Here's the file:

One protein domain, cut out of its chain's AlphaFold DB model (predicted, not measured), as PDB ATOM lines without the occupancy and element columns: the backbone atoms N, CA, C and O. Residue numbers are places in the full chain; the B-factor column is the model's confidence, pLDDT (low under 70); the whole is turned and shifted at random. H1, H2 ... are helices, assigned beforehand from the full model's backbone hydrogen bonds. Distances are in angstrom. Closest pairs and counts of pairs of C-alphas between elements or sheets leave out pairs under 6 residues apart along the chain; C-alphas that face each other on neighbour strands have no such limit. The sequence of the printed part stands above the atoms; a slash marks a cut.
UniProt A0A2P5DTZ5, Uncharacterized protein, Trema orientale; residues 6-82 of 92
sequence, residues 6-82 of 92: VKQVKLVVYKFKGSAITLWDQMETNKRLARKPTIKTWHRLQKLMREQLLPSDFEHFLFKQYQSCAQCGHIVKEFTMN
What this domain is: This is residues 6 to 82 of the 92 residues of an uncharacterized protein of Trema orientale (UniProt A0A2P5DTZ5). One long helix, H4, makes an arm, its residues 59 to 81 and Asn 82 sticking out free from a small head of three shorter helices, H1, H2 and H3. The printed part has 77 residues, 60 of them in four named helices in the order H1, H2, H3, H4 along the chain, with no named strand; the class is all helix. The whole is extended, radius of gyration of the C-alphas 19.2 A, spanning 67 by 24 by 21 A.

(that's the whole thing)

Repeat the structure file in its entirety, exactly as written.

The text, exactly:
One protein domain, cut out of its chain's AlphaFold DB model (predicted, not measured), as PDB ATOM lines without the occupancy and element columns: the backbone atoms N, CA, C and O. Residue numbers are places in the full chain; the B-factor column is the model's confidence, pLDDT (low under 70); the whole is turned and shifted at random. H1, H2 ... are helices, assigned beforehand from the full model's backbone hydrogen bonds. Distances are in angstrom. Closest pairs and counts of pairs of C-alphas between elements or sheets leave out pairs under 6 residues apart along the chain; C-alphas that face each other on neighbour strands have no such limit. The sequence of the printed part stands above the atoms; a slash marks a cut.
UniProt A0A2P5DTZ5, Uncharacterized protein, Trema orientale; residues 6-82 of 92
sequence, residues 6-82 of 92: VKQVKLVVYKFKGSAITLWDQMETNKRLARKPTIKTWHRLQKLMREQLLPSDFEHFLFKQYQSCAQCGHIVKEFTMN
What this domain is: This is residues 6 to 82 of the 92 residues of an uncharacterized protein of Trema orientale (UniProt A0A2P5DTZ5). One long helix, H4, makes an arm, its residues 59 to 81 and Asn 82 sticking out free from a small head of three shorter helices, H1, H2 and H3. The printed part has 77 residues, 60 of them in four named helices in the order H1, H2, H3, H4 along the chain, with no named strand; the class is all helix. The whole is extended, radius of gyration of the C-alphas 19.2 A, spanning 67 by 24 by 21 A.